Rest In Peace, Victim Number 5

Back in November of 2013, the Baltimore Police Department had a raid where they arrested a large group of members of Baltimore’s “Black Guerilla Family” gang. One of those arrested somehow managed to escape with handcuffs on and was being sought by the Baltimore Police Department shortly after the escape.

The news article about the escape mentioned that three of those being arrested that day “have addresses listed in the 400 block of Pittman Pl.”

On January 7, the fifth homicide of 2016 in Baltimore was reported to have happened in the 300 block of East Lanvale Street, after police were called for shots fired at the 400 block of Pittman Place. The victim was a 25 year old Black man by the name of Tavon Lee. As you can see from the reports of what happened at that raid in 2013 and the Twitter message from the Baltimore Police Department in 2013, there is good evidence that the two are the same person, that Tavon Lee is “number five” for 2016.

In 2015, there were 344 homicides in Baltimore. It was a record year, with a per capita rate of about 55 homicides per 100,000 Baltimore residents for the year. The city had not seen such a high homicide rate since the crack cocaine epidemic in the 1990’s and the turf wars that it triggered. Number Five, it seems, is only the beginning for 2016. Chances are that only his friends and family, and maybe the person(s) who killed him, will remember him by the time the year is over.

This particular case got me thinking about the opportunities in life — or the lack thereof — for us to straighten out our lives. How many warnings does it take before we realize that maybe we need to get out of our environment, or that maybe we are not heading in the right direction. When it comes to environment, however, that whole anecdote about the frog in boiling water is very true.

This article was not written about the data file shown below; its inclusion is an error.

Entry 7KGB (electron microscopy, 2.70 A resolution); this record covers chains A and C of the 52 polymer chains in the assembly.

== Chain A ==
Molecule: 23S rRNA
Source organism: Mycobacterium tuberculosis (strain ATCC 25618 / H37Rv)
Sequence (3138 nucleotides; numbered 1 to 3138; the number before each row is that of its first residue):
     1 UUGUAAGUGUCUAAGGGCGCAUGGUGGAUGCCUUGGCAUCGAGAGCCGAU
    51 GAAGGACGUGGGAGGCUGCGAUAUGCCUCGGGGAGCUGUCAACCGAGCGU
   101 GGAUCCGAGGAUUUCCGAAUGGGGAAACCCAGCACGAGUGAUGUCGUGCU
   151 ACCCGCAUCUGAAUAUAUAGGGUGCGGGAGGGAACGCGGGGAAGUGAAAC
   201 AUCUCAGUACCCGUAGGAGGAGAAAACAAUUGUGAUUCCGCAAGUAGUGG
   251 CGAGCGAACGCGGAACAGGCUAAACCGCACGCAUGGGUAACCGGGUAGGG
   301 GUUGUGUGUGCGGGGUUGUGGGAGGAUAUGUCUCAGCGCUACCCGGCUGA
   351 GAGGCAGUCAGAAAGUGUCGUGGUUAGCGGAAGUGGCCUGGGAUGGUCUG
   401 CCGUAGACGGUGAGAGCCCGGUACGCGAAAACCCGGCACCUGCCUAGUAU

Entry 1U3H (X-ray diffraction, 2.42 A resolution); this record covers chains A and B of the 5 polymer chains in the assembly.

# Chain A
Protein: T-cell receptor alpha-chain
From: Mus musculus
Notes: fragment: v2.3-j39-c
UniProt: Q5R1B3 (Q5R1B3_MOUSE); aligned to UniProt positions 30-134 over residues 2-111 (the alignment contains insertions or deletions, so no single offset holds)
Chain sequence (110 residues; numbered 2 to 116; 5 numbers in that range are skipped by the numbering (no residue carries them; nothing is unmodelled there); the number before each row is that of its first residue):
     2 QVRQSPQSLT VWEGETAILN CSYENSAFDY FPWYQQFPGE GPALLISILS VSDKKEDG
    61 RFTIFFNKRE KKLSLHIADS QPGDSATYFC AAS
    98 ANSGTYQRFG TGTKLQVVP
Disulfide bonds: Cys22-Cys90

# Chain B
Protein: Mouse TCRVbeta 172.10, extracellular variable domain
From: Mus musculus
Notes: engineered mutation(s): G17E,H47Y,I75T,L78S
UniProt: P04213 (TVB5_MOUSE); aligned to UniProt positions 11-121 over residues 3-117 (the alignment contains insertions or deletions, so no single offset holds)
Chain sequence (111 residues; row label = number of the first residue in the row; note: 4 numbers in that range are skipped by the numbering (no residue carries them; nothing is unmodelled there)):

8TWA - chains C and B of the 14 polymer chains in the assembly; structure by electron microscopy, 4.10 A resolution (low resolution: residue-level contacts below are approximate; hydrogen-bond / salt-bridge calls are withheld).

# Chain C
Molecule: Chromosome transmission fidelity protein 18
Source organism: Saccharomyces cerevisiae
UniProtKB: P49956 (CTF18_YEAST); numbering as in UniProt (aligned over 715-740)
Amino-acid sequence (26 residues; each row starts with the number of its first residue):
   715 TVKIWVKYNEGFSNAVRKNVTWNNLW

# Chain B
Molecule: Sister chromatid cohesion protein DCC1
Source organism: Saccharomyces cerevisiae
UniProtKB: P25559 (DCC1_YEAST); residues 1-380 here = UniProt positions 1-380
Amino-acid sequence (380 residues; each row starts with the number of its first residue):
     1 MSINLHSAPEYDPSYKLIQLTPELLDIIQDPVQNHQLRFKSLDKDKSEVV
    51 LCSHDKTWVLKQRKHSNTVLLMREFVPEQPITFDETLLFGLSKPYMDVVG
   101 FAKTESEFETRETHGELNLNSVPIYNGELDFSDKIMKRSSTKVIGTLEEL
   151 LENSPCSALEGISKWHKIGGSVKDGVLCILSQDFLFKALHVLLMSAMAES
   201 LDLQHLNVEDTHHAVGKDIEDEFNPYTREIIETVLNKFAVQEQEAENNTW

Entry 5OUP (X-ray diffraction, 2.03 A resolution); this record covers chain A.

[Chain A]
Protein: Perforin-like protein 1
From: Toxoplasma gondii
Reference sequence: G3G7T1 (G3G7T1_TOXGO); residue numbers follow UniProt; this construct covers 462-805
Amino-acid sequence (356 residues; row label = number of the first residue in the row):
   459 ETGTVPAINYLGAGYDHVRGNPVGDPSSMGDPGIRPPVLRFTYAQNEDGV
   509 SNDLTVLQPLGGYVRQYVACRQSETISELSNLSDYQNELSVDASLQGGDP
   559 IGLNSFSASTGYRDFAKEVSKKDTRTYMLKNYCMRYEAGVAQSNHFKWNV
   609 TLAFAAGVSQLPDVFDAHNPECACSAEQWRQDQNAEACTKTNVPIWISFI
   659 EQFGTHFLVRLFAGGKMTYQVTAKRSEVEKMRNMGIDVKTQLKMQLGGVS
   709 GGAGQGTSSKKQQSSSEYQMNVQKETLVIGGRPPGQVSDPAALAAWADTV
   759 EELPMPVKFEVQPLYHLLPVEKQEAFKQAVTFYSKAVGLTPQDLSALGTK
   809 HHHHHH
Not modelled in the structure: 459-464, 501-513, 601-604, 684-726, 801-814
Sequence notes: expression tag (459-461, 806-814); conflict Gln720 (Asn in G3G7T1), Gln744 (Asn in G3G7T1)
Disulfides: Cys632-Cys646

In case you haven’t heard the anecdote, it goes like this: A frog put into boiling water will jump right out, because the water is suddenly hot. However, put the frog in cold water and then raise the temperature slowly to where the water boils and the frog will get cooked to death. (It’s an anecdote that doesn’t have a lot of base in science.)

Humans are a lot like the frogs in the anecdote because we are not very good at perceiving small, gradual changes over time to our environment, or ourselves. Little by little, we grab on to a bad habit or two and, before we know it, we’ve gained too much weight, done a lot of damage to our organs, or given ourselves cancer. If our neighborhoods go bad slowly, house by house, or one member at a time for years, we are likely to not do much about it. Before we know it, we live in a place where murder and mayhem is the order of the day.

Of course, I don’t know what Tavon’s situation was like. If his life gradually shifted toward trouble, or if trouble was always around him, he might not have been able (or willing) to do something about it. Maybe “the game” is all he really knew. Maybe the Black Guerrilla Family offered him just that, a family, like gangs do for so many kids the world over. And maybe all of these things, and other things we’ll never know, blinded him to the boiling water around him, leading to a tragic end yesterday.

Unfortunately, Tavon’s is not the only similar story. As I’ve looked at some of the homicide cases, there have been plenty of instances where victims had a “warning” that their lifestyle was placing them at high risk of getting killed. (I told you about one such case once before.) But that’s life in Public Health. The hardest thing to do is to tell someone that who they are, where they live, and what they do is dangerous to them, especially when the rewards (e.g. money, family, friends, girls, whatever) are perceived to be plentiful while the risks are either acceptable or easy to ignore. It’s how people get fat and die of a heart attack. It’s how people drink and get liver cancer. And it’s how young men run around with people with guns and then get shot.

When you figure out how to remove that human component from getting in the way of a Public Health intervention, let me know. We’ll share the Nobel Prize. In the mean time, rest in peace, Victim Number Five Tavon Lee.

I'm a doctoral candidate in the Doctor of Public Health program at the Johns Hopkins University Bloomberg School of Public Health. All opinions posted here are my own, of course, and they do not necessarily reflect the opinions of my school, employers, friends, family, etc. Feel free to follow me on Twitter: @EpiRen